5. Rise of militant groups, continuing genocide, ethnic cleansing
6.Comprehensive summaries and analysis of major refugee issues throughout the 19th and 20 century and antecedents of immigration within Europe and to the United States
  • Interrelation with and impact upon Africa, Central Asia and the Caucusas, Middle East, Asia
  • Development of global models
  • 5. Repeatability - Moved to header area.
     
    6. Methods of Evaluation -
    1. Seminar preparation, participation, contribution
    2. Student presentations, student lectures or research paper
    3. Final Critical Thinking, Analytical four-essay paper/exam, eighteen pages
    4. Assessment of quality of primary sources component
    The evaluation process follows the student progress in the following areas:
    Each student becomes one European country or the class specialist on one theme from the Professor's list, such as refugees, leaders, interwar years, gypsies, genocide and ethnic cleansing, the development of NATO and the EU, repressions and killings in former USSR, Women and Children, et. al.
    At each of the full afternoon seminar meetings once a week, students make brief presentations around the table on their country or theme. In the second half of the course, each student prepares a 30-minute lecture on his/her theme/country with a one-page handout. Or students may choose to write a paper on the country/theme which is electronically sent to all members of the seminar.
    Professor meets with students in several 4-person learning communities out-of-class to work together on their research and presentation preparation.
    7. Representative Text(s) -
    Current texts for selection of 3 required from a wide range including:
    Anderson, M.S. The Ascendancy of Europe: 1815 - 1914. 3rd ed., New York: Longman, 2003.
    Banning, TCW, ed. The Nineteenth Century: Europe 1789-1914. New York: Oxford University, 2000.
    Fromkin, David. Europe's Last Summer: Who Started the Great War in 1914. New York: Knopf, 2004.
    MacMillan, Margaret. Paris 1919: Six Months That Changed the World. New York: Random, 2003.
    Gilbert, Felix. The End of the European Era. 5th ed., New York: W.W. Norton, 2002.
    Paxton, Robert: Europe in the Twentieth Century. 4th ed. New York: Thompson/Wadsworth, 2005.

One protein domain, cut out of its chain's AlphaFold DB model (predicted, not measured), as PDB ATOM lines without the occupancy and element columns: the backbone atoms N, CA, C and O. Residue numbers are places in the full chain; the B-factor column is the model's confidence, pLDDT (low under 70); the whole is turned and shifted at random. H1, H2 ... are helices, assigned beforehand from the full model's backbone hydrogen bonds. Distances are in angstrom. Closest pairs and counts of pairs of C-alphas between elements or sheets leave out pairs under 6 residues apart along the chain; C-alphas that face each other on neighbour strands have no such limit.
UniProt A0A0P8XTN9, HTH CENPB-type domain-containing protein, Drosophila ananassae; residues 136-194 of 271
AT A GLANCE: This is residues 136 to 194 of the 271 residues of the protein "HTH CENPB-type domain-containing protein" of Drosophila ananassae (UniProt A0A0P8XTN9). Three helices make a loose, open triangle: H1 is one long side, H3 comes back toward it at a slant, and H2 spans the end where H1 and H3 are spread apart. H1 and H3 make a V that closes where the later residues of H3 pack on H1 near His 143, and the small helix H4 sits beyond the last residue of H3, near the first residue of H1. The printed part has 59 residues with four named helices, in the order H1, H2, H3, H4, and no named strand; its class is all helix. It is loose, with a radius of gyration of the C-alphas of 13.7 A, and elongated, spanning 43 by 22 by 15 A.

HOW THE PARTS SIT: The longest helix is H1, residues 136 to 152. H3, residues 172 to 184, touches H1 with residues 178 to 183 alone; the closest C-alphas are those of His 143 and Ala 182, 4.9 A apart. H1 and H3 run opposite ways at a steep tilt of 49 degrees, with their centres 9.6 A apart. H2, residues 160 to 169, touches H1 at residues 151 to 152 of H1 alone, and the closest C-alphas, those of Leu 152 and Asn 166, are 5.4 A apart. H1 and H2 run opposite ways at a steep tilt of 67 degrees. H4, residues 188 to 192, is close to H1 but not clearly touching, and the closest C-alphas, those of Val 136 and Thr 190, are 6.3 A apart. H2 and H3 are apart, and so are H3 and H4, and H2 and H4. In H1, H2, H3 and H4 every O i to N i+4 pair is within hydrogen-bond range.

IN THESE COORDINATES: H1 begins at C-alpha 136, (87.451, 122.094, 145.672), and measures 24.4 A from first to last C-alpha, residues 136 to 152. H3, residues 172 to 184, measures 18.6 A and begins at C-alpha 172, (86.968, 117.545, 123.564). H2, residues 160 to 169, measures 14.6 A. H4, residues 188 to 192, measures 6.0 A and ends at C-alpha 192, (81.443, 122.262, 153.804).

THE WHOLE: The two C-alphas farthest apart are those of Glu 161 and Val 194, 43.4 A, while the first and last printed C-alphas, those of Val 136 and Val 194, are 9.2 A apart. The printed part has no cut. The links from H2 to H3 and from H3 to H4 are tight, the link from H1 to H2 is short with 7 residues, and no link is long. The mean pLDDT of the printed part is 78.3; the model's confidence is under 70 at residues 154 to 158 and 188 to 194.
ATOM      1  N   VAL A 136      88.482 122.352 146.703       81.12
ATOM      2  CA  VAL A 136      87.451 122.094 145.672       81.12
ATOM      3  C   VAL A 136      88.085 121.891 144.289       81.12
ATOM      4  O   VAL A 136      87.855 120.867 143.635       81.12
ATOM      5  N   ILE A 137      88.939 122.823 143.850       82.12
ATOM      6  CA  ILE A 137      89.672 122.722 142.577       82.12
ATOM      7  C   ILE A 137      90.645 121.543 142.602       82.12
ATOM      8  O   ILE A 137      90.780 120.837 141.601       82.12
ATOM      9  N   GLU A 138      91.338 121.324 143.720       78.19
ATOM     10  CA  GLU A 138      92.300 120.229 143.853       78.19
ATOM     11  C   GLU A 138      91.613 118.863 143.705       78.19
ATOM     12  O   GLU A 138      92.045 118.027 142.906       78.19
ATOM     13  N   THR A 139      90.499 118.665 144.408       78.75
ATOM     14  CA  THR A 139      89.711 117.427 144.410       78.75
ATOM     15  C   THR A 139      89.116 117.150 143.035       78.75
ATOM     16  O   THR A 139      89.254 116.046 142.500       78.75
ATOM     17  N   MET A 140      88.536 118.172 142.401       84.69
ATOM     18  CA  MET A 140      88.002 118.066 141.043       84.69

Hopkirk, Peter. The Great Game: The Struggle for Empire in Central Asia. Reprint ed. New York: Kodansha Globe, 1994.
    Oliker, Olga and Szayna, Thomas, ed.: Faultlines of Conflict in Central Asia and the South Caucasus: Implications for the U.S.
    New York: Rand Corporation, 2003.
    Suny, Robert G. A State of Nations: Empire and Nation-Making in the Age of Lenin and Stalin. New York: Oxford University Press, 2001.
    Current paperbacks, many articles.

    For their Research/Presesntation Topic, students use the Professor's six-page bibliography of recent/critical books and articles arranged by Country and Theme - and choose the material for reading in consultation with the Professor. They also have a range of Professor-selected Web sites to use for countries with limited current book material.

    8. Disciplines -
    History
     
    9. Method of Instruction -
    Lecture, Discussion, Cooperative learning exercises, Field work, Oral presentations, Independent study, Demonstration. Taught as a seminar with students presenting, challenging, discussing, analyzing with participation required, and student lectures or papers (sent to participants) and 25 pp final exam - paper
     
    10. Lab Content -
    Not applicable.
     
    11. Honors Description - No longer used. Integrated into main description section.
     
    12. Types and/or Examples of Required Reading, Writing and Outside of Class Assignments -
    Range of current works by specialists and experts, range of paperbacks and primary material, required lecture or paper submitted to course students, comprehensive 20 page essay exam.
    13. Need/Justification -
    This course is a required core course for the AA degree in History and meets the Foothill GE Requirement for Area I, Humanities and Area IV, Social and Behavioral Sciences.


    Course status: Active
    Last updated: 2014-03-21 19:59:31


    Foothill CollegeApproved Course Outlines